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Are Prisons Obsolete?

by Angela Davis

Seven Stories Press Open Media Series, 2003
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In Are Prisons Obsolete?, Angela Davis shows that the time for prisons is approaching an end. She argues for "decarceration", and for the transformation of our society as a whole.

Praise for Are Prisons Obsolete?

"In this extraordinary book, Angela Davis challenges us to confront the human rights catastrophe in our jails and prisons. As she so convincingly argues, the contemporary U.S. practice of super-incarceration is closer to new age slavery than to any recognizable system of 'criminal justice'."--Mike Davis

"In this brilliant, thoroughly researched book, Angela Davis swings a wrecking ball into the racist and sexist underpinnings of the American prison system. [She levels] an unflinching critique of how and why more than 2 million Americans are presently behind bars, and the corporations who profit from their suffering. Davis explores the biases that criminalize communities of color, politically disenfranchising huge chunks of minority voters in the process."--Cynthia McKinney

Quotes from Are Prisons Obsolete?

"It is my hope that this book will encourage readers to question their own assumptions about the prison. Many people have already reached the conclusion that the death penalty is an outmoded form of punishment that violates basic principles of human rights. It is time, I believe, to encourage similar conversations about the prison. During my own career as an antiprison activist I have seen the population of U.S. prisons increase with such rapidity that many people in black, Latino, and Native American communities now have a far greater chance of going to prison than of getting a decent education. When many young people decide to join the military service in order to avoid the inevitability of a stint in prison, it should cause us to wonder whether we should not try to introduce better alternatives.

"The question of whether the prison has become an obsolete institution has become especially urgent in light of the fact that more than two million people (out of a world total of nine million) now inhabit U.S. prisons, jails, youth facilities, and immigrant detention centers. Are we willing to relegate ever larger numbers of people from racially oppressed communities to an isolated existence marked by authoritarian regimes, violence, disease and technologies of seclusion that produce severe mental instability? According to a recent study, there may be twice as many people suffering from mental illness who are in jails and prisons than there are in all psychiatric hospitals in the United States combined.

"When I first became involved in antiprison activism during the late 1960s, I was astounded to learn that there were then close to two hundred thousand people in prison. Had anyone told me that in three decades ten times as many people would be locked away in cages, I would have been absolutely incredulous. I imagine that I would have responded something like this: 'As racist and undemocratic as this country may be [remember, during that period, the demands of the Civil Rights movement had not yet been consolidated], I do not believe that the U.S. government will be able to lock up so many people without producing powerful public resistance. No, this will never happen, not unless this country plunges into fascism.' That might have been my reaction thirty years ago. The reality is that we were called upon to inaugurate the twenty-first century by accepting the fact that two million people-- a group larger than the population of many countries--are living their lives in places like Sing Sing, Leavenworth, San Quentin, and Alderson Federal Reformatory for Women. The gravity of these numbers becomes even more apparent when we consider that the U.S. population in general is less than five percent of the world's total, whereas more than twenty percent of the world's combined prison population can be claimed by the United States. In Elliott Currie's words, '[t]he prison has become a looming presence in our society to an extent unparalleled in our history or that of any other industrial democracy. Short of major wars, mass incarceration has been the most thoroughly implemented government social program of our time.'" pp.10-11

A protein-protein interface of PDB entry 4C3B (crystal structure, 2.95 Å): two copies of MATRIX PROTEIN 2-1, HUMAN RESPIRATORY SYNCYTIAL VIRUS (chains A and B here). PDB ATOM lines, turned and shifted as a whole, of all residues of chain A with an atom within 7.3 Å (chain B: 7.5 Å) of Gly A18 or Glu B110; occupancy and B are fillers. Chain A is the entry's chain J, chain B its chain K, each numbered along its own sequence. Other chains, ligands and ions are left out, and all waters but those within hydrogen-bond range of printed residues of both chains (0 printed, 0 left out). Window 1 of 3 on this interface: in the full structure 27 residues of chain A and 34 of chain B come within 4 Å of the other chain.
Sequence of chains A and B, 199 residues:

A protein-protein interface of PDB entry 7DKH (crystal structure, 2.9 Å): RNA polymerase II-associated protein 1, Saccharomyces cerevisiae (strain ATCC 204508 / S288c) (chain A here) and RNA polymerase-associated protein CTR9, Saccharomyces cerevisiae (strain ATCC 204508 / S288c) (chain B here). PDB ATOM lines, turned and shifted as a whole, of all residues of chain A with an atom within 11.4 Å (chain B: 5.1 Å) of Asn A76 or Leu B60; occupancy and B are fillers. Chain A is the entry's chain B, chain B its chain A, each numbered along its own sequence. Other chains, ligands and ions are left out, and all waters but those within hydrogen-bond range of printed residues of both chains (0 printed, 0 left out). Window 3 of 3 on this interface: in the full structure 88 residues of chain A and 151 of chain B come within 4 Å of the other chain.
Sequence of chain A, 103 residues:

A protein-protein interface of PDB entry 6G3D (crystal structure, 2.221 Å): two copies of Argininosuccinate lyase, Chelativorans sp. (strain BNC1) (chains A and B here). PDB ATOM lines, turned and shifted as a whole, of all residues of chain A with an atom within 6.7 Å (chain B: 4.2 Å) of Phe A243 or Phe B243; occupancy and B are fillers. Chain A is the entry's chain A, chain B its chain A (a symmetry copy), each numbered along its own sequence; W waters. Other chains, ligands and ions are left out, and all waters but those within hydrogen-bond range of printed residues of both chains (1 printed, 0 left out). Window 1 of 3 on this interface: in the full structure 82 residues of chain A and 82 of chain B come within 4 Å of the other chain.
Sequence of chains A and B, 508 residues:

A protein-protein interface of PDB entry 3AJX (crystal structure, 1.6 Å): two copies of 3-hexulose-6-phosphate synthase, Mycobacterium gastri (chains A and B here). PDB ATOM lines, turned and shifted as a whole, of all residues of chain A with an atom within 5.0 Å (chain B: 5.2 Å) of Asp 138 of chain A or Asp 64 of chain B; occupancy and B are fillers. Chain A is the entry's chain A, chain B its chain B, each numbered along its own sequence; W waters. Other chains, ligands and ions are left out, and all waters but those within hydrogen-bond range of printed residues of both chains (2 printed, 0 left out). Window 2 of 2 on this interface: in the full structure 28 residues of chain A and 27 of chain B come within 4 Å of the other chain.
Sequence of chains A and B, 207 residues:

"[P]ositing decarceration as our overarching strategy, we would try to envision a continuum of alternatives to imprisonment--demilitarization of schools, revitalization of education at all levels, a health system that provides free physical and mental care to all, and a justice system based on reparation and reconciliation rather than retribution and vengeance.

"The creation of new institutions that lay claim to the space now occupied by the prison can eventually start to crowd out the prison so that it would inhabit increasingly smaller areas of our social and psychic landscape. Schools can therefore be seen as the most powerful alternative to jails and prisons." pp.107-108

Table of Contents of Are Prisons Obsolete?

Introduction--Prison Reform or Prison Abolition?
Slavery, Civil Rights, and Abolitionist Perspectives Toward Prison
Imprisonment and Reform
How Gender Structures the Prison System
The Prison Industrial Complex
Abolitionist Alternatives

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